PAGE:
Corrosion is a general term describing the degradation of pool equipment and surfaces, due to the reaction of unbalanced swimming pool water with these surfaces.
What is Corrosion in swimming pools?
Corrosion is generally described as the degradation of a solid material, usually due to the introduction of another substance chemically interacting with the corroding material. How slow or fast corrosion happens depends on the materials involved, as some corrosion can happen over dozens of years, and others can happen in seconds. Metals are most commonly associated with corrosion, as the visible signature of corrosion is often very apparent. Corrosion will discolor surfaces, degrade underlying material, and even perforate through the material causing severe structural and material damage.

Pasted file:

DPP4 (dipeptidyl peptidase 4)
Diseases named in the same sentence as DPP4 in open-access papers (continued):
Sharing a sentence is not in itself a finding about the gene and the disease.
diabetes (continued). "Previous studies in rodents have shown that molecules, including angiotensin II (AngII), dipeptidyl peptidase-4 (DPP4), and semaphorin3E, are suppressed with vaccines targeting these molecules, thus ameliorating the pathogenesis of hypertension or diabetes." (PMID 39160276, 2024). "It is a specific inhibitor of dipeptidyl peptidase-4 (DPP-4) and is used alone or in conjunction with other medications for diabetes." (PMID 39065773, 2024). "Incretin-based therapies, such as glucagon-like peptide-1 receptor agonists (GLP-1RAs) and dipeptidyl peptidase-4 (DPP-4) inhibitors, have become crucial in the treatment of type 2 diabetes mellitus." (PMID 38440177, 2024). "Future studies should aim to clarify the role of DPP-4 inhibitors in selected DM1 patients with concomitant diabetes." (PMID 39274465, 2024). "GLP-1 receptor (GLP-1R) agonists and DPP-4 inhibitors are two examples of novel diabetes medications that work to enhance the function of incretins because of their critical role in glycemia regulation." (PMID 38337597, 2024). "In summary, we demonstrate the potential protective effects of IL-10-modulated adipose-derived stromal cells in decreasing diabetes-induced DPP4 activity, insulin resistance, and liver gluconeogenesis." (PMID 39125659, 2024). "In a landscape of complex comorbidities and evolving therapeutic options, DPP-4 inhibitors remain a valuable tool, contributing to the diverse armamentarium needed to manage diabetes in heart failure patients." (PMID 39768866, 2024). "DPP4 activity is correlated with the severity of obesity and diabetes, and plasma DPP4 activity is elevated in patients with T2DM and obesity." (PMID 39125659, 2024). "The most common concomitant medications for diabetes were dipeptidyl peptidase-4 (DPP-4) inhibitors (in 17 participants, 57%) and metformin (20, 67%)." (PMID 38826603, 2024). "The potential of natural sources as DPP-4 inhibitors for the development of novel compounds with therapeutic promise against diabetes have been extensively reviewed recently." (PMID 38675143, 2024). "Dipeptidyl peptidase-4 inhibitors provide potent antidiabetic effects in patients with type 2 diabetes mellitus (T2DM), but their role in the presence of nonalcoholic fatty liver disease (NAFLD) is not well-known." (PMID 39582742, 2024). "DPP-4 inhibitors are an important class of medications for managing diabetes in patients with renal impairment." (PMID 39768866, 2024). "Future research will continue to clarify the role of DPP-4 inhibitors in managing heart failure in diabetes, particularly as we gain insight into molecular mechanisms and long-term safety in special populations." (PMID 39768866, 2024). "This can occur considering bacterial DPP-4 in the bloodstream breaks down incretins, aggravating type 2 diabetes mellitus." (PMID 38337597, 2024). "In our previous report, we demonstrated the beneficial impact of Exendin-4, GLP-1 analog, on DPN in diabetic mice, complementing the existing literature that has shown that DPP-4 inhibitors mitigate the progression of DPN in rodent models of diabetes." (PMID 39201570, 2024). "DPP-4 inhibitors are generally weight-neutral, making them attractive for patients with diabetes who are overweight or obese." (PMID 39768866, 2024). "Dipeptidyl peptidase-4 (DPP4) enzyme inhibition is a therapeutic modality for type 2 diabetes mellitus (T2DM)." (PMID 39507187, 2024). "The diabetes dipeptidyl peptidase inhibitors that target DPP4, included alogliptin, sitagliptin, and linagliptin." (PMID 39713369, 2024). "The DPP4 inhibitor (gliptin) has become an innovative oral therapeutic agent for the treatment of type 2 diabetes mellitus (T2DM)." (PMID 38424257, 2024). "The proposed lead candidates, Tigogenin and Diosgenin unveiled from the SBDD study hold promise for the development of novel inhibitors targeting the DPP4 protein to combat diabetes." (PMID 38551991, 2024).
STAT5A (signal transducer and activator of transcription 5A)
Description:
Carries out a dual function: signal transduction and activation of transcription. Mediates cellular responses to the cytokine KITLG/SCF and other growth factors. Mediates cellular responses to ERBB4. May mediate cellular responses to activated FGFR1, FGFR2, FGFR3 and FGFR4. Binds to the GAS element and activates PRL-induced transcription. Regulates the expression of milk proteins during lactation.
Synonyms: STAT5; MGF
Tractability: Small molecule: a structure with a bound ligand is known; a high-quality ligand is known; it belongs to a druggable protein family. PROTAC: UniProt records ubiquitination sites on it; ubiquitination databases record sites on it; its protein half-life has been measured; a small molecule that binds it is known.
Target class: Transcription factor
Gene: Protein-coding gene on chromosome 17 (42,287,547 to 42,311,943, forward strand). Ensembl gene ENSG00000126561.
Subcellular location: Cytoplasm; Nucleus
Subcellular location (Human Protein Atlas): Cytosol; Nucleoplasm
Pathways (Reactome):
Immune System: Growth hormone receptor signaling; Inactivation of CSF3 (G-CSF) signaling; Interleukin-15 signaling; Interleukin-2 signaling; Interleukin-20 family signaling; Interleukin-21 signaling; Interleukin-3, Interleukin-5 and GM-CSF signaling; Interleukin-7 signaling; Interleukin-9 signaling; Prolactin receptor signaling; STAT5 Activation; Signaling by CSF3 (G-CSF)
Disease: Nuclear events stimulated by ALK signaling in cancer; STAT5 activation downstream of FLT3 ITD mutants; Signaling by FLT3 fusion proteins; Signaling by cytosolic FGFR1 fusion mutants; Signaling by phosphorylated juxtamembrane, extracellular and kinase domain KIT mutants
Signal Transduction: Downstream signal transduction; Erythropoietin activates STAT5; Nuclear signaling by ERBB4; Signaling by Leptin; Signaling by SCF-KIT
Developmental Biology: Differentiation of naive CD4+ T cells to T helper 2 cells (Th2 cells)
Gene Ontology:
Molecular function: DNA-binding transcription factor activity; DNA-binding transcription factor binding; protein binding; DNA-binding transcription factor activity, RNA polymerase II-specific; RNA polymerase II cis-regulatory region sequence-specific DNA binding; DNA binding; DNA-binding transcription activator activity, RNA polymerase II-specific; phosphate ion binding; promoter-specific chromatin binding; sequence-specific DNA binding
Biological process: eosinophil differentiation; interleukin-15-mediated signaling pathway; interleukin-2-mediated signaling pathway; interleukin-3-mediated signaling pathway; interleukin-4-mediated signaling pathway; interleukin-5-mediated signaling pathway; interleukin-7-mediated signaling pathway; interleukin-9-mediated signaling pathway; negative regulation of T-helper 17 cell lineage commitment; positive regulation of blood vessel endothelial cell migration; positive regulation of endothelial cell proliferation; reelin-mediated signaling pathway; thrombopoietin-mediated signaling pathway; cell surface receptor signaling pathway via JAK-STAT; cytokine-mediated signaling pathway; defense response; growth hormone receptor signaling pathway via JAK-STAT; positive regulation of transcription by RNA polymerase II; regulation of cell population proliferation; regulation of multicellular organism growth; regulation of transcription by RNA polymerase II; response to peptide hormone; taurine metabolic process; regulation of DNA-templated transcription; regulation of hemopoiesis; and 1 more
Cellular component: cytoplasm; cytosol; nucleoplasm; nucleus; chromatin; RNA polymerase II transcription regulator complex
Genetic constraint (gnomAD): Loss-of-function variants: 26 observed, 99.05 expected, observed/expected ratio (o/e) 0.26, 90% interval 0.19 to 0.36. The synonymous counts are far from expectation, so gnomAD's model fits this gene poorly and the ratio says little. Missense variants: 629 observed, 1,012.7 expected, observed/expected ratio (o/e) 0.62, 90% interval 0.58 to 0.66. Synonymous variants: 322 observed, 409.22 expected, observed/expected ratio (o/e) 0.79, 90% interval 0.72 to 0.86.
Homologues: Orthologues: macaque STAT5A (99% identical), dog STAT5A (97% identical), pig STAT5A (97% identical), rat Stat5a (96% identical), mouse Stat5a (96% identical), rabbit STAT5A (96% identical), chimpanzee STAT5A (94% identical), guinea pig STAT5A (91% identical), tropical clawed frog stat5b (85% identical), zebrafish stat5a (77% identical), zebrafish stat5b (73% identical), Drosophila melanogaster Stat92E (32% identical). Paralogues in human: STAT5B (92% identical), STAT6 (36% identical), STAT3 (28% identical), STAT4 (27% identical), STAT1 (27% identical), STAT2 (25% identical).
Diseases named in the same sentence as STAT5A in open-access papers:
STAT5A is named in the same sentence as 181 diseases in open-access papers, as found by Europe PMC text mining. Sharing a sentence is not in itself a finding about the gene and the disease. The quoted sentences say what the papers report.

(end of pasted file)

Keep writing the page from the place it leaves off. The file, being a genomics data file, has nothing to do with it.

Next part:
Rust on a metal surface is a common example of metallic corrosion, and is typical of the process of electrochemical oxidation with oxygen, resulting an oxide being produces, as oxygen has combined with the surface metal molecules to create a new material.
Avoiding corrosion in swimming pools is a primary concern for pool owners. Pool equipment such as internal heater parts, pipes, screws, mounting brackets, ladders, handrails, and any other metal surface that comes in contact with the pool water can potentially be corroded. Corrosive pool water can also cause pitting or delaminating in concrete, stone tile, decorative rocks, plaster, and any masonry surfaces. This corrosion is often dissolved in the pool water, can eventually stain pool walls, and is very difficult to remove. Keeping swimming pool water balanced is the primary way to prevent corrosion.
- Wikipedia: “Corrosion”, http://en.wikipedia.org/wiki/Corrosion